So what does this mean for you? Carefully vet influencers you work with. And be sure they’ve a strong understanding of the product/service you offer so they can create authentic content.
Lastly, collaborate and “build connections with internet influencers that are already trusted by millennials [you’re targeting],” advises Lattice Hudson, business coach, leadership mentor, social sales expert, and founder of Lattice & Co.
“Bloggers, content producers, YouTube personalities, and Instagrammers who are well-known are a great way to get into the millennial culture. If you can properly tap into that, you can swiftly and extensively spread your word of mouth,” Hudson points out.
The same has worked for Lattice & Co. Says Hudson: “Younger customers were significantly impacted by the opinions of their friends and individuals that they followed and after being recommended by their favorite bloggers, we acquired their trust and their investment in our services.”
Now, for proven ways to stand out in the sea of choices millennials have:
Audience segmentation is the secret to growing your sales and conversions. So start with breaking down site visitors into segments based on their:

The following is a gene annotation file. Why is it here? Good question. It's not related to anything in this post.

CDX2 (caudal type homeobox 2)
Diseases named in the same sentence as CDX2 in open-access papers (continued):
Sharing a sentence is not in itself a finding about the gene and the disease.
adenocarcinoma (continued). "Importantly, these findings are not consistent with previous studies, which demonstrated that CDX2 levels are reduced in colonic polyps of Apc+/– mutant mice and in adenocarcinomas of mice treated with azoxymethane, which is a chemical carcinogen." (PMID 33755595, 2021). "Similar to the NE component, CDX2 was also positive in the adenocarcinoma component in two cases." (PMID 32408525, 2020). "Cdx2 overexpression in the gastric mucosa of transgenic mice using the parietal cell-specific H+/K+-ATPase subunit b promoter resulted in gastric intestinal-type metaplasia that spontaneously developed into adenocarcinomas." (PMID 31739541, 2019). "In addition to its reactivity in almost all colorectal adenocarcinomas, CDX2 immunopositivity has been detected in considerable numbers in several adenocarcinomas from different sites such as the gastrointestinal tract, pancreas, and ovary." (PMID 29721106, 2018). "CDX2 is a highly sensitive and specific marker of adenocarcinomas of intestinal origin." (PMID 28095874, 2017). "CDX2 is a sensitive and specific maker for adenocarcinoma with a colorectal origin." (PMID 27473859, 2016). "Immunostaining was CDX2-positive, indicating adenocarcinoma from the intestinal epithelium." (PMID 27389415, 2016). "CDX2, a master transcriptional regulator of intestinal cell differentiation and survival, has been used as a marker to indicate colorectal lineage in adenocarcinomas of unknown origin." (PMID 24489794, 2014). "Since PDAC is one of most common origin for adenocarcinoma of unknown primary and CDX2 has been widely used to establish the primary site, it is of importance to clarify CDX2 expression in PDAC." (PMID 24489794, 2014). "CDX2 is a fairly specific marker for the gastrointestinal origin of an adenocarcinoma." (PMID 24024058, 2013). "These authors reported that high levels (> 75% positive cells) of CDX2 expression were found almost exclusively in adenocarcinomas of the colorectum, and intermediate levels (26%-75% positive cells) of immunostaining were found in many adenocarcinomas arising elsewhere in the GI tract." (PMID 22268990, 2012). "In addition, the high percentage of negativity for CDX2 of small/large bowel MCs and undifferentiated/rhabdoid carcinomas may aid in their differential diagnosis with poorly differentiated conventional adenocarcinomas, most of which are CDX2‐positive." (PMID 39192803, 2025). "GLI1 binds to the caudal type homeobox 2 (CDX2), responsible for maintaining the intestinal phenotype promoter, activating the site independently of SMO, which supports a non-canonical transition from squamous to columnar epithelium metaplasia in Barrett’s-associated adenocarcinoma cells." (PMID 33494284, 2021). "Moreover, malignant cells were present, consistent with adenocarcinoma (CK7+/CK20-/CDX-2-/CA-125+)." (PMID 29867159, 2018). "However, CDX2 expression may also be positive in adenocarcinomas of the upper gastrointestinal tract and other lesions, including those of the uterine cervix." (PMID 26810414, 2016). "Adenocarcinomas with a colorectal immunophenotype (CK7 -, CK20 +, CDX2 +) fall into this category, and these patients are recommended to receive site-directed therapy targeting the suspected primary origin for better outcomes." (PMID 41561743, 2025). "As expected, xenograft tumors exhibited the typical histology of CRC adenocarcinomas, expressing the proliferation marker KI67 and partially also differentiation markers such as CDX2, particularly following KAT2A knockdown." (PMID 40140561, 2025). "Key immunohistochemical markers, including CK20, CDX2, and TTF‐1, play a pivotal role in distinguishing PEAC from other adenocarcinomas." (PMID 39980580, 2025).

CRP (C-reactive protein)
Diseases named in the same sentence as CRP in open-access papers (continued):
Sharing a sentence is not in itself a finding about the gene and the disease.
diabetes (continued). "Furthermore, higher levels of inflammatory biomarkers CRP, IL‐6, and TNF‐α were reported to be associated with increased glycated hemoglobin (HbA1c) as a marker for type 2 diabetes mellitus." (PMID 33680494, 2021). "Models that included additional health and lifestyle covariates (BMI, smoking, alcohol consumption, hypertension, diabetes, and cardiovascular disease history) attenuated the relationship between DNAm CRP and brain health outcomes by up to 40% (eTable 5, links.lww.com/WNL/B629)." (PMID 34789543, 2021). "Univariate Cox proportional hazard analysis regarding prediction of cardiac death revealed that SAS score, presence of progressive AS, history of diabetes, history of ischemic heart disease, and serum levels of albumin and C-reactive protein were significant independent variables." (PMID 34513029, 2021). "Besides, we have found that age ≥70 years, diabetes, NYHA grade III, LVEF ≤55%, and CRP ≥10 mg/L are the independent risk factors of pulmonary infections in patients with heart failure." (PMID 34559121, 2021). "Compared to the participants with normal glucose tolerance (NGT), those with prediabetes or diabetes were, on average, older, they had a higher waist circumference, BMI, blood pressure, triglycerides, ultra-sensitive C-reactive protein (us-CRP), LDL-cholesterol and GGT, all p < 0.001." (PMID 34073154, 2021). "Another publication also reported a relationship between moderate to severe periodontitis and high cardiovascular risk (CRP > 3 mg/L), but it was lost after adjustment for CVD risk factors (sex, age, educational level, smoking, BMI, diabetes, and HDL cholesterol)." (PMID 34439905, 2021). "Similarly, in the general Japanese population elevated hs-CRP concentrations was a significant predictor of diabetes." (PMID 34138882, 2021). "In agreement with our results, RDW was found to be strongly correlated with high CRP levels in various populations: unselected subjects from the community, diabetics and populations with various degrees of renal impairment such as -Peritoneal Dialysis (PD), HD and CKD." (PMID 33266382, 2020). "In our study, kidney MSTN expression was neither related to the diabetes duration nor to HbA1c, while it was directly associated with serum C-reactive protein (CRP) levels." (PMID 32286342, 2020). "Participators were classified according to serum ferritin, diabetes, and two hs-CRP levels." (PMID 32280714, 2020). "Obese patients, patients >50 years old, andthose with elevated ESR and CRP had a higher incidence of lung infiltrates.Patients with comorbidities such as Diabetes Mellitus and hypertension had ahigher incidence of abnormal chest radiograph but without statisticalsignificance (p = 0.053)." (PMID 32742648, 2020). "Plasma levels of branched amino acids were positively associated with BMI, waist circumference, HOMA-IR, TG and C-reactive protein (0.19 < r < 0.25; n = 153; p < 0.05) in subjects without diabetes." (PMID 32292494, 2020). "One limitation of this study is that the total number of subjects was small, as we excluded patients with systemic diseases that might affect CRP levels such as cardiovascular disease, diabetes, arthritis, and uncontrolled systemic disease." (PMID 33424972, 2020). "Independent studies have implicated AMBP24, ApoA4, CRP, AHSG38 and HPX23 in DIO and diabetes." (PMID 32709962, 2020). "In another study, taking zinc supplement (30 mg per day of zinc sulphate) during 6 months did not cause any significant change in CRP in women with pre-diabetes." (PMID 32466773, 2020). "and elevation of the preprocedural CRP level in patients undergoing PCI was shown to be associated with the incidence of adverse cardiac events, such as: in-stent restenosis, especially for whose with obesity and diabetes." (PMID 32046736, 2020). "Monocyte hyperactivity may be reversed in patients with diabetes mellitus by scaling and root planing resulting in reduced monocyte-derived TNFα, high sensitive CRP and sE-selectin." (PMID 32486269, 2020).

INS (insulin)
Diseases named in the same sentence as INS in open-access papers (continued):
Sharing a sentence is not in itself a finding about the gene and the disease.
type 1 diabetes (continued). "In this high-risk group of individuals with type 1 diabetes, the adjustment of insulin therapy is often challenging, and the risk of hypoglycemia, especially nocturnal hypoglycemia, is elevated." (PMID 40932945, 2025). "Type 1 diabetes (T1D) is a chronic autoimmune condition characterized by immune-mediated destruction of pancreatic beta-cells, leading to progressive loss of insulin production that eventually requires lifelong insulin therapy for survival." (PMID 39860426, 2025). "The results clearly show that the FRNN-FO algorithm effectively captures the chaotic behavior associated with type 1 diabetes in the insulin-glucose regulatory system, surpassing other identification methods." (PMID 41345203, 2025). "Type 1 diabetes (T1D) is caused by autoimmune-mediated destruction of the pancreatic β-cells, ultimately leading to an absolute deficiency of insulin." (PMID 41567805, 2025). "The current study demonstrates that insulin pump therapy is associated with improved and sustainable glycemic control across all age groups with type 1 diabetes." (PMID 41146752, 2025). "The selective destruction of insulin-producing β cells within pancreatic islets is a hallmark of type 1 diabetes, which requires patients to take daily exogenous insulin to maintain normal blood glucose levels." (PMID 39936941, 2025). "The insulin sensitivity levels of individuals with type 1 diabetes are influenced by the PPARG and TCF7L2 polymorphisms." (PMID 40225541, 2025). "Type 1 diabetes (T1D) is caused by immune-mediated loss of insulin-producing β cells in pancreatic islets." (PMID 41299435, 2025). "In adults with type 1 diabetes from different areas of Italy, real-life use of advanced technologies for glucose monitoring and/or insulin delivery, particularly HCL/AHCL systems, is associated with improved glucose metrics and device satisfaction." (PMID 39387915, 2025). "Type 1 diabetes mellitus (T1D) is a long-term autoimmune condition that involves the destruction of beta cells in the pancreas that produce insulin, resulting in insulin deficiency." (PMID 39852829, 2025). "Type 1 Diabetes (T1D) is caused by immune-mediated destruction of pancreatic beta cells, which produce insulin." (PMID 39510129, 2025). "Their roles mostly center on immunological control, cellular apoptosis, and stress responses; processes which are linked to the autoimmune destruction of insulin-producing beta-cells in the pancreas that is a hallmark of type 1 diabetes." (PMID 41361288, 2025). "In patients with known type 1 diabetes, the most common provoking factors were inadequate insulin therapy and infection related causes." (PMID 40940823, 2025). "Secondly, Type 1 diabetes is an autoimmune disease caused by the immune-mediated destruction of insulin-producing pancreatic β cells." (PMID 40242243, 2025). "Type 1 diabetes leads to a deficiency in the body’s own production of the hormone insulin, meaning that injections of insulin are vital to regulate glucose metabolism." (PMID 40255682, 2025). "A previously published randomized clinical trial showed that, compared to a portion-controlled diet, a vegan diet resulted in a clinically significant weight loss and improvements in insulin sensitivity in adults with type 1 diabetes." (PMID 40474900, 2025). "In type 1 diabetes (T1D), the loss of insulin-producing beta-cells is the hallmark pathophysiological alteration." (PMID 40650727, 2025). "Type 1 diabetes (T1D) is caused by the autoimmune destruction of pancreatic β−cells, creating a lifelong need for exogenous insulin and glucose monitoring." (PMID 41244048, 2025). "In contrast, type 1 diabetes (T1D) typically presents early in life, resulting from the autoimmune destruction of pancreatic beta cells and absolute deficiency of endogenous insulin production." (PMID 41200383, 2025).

Location (where they’re coming from)
Traffic (which channel they’re visiting from)
Demographics (age, gender, job title, and other such details)
Technology (the device they’re using to search your business)
Psychographics (qualitative factors such as interests and hobbies)
Funnel stage (whether they’re a new visitor or returning visitor/customer)
Behavior (pages they’ve visited, products they’ve added to their cart, emails they’ve opened, etc.)
By creating such audience segments, you can personalize your messaging for each group. This ensures your message better resonates with your audience, which, in turn, encourages them to convert.
Take this discount-offering popup from Sweaty Betty. It’s well targeted as it shows up only to a segment of their visitors who haven’t subscribed for their newsletter.
Product ratings and reviews are now the most important factor affecting purchase decisions. In fact, they rank higher than free shipping, price, and family and friends’ product recommendations.
Millennials are no different.